Is Your Product Right for Product Led Growth?
Editor’s Note: Product led growth is a go-to-market strategy propelling the rapid expansion of companies like Slack, Dropbox and Expensify. In fact, we’re seeing it as the primary driver behind many of the companies OpenView has invested in most recently.
We feel this strategy is so important to SaaS companies looking to scale, we’re ungating our Product Led Growth Playbook, which features advice on how to implement a PLG strategy in your own company. You can access the full book here and read the eight characteristics of PLG companies below.
There are primarily eight characteristics that product led growth companies embody. Without following at least some of these eight qualities, it is extremely difficult to make a PLG strategy work for your current product or company. These eight characteristics are:
1. The product market conditions are right for the strategy.
When it comes to implementing a product led growth strategy, the right market conditions are imperative. The market enables product led growth when:
- Marginal costs of serving each user are low
- The user plays the additional role of being the buyer, or one of the buyers, of the product, or the users have reasonable influence over the buyer(s)
- The known solutions in the market are inadequate for user needs
2. The value of the product is perceived by the user as being a unique “highest-value-product” that they want to use regularly.
- The product allows the user to achieve their daily tasks with more efficiency
- The experience can be personalized for the individual user
3. The user realizes significant ongoing value quickly and easily with little-to-no help from company personnel.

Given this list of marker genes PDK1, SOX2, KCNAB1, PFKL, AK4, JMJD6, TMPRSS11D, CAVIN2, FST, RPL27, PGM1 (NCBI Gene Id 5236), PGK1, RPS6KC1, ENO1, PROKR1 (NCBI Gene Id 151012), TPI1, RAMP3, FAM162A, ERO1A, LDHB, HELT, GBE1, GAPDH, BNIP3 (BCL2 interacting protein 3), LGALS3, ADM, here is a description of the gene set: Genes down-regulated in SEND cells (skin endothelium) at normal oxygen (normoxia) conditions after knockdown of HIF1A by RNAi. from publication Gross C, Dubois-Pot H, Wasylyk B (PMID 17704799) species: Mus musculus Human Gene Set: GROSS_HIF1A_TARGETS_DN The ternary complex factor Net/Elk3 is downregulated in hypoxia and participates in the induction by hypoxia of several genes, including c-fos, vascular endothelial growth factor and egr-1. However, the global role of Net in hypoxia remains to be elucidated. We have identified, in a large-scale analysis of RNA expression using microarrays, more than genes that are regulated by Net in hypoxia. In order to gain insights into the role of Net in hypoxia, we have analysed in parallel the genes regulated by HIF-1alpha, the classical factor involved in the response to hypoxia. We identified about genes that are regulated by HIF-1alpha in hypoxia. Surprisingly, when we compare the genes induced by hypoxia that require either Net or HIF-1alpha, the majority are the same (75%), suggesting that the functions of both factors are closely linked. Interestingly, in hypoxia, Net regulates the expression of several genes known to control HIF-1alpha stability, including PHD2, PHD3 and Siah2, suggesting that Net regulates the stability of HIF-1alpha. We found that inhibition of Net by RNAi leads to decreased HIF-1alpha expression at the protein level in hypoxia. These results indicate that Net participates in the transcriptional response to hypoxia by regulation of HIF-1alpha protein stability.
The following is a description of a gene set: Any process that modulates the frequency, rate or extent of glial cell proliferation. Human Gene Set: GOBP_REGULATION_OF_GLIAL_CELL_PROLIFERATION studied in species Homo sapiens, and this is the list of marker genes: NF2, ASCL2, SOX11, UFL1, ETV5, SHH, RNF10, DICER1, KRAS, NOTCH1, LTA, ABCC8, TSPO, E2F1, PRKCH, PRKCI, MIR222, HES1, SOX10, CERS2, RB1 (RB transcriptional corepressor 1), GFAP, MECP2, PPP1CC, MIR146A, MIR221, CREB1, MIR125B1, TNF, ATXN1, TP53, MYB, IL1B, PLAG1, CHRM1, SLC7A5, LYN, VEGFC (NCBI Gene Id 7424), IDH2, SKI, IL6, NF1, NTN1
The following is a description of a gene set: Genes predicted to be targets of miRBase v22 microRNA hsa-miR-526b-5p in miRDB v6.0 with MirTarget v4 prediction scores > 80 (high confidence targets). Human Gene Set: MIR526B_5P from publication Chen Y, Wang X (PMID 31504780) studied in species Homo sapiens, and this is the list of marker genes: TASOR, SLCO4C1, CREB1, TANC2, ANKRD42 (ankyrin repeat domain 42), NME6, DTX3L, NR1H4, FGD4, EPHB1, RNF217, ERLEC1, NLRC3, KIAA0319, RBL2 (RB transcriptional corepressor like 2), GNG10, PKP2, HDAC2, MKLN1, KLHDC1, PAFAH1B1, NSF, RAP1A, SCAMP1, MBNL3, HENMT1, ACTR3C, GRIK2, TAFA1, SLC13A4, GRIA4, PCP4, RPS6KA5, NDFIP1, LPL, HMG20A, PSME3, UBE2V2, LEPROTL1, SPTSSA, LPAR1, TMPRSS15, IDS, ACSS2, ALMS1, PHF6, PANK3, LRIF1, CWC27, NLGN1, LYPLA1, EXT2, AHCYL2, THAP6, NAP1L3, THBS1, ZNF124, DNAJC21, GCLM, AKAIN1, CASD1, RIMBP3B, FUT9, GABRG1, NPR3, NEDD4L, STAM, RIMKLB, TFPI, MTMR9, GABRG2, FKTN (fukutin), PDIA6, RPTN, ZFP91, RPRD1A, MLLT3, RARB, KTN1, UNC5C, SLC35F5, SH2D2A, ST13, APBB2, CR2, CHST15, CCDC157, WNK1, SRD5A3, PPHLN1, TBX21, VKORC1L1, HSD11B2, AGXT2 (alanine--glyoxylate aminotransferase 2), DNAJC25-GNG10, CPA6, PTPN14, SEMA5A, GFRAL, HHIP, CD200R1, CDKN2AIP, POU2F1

- The product integrates easily into other products in the user’s product ecosystem
- It is very clear what the product does and requires little explanation
- Users can use the product without creating an account
- The initial value is real, not a “demo account” with “dummy data”
4. The product “paywalls” follow, rather than lead, the actual value that the user receives and pricing scales as usage increases and more value is delivered.
- A free product is offered to show value and build credibility as part of the sales process
- As user needs become more sophisticated, customer success and direct sales are deployed to complement the sales process
5. The product has features that allow the product to market, sell and onboard new users.
- Users have a strong incentive to invite others to use the product and the user of the product can easily invite other users to use the product (viral potential)
- The product automatically communicates through non-product communication channels (for example email, push notifications, text, etc.) to deliver additional value and bring the user back into the product
- The product monitors user behavior and makes ongoing recommendations to the user to provide additional value
- Users can connect with other users to exchange ideas from within the product
6. Marketing aims to engage users with the product rather than engaging buyers with a sales team.
- Users often discover the product when looking to solve a problem
- Users have great places to learn and exchange ideas with other users and potential users (for example through content marketing, online forums, Meetups, online training and so forth)
7. The product has a built-in network effect.
- The more people using the product in a network or company, the more valuable it becomes
- If it’s a platform, the more services you connect to it, the stronger the value
8. There is a strong product champion within companies using the product to drive greater adoption.
If your company embodies the above eight characteristics, you should be using a product led growth strategy to grow product adoption. In fact, a PLG strategy can impact how you think about marketing, product optimization, pricing and sales. Read OpenView’s on to learn how to implement a PLG strategy in your company.
Ready for more product led growth content? You can access OpenView’s Product Led Growth Playbook here.
Zapier has come a long way since its founding in 2011. Learn how some of their earliest decisions as founders still hold up, even after years of growth and evolution.
Why is transparency such a core component of GitLab’s DNA? Co-founder & CEO, Sid Sijbrandij, breaks it down and explains how they’re able to provide so much more value to users because of their community.
Hired’s Head of Global Revenue, John Kelly, explains how the company successfully transitioned from a transactional to a subscription model – and lessons learned along the way.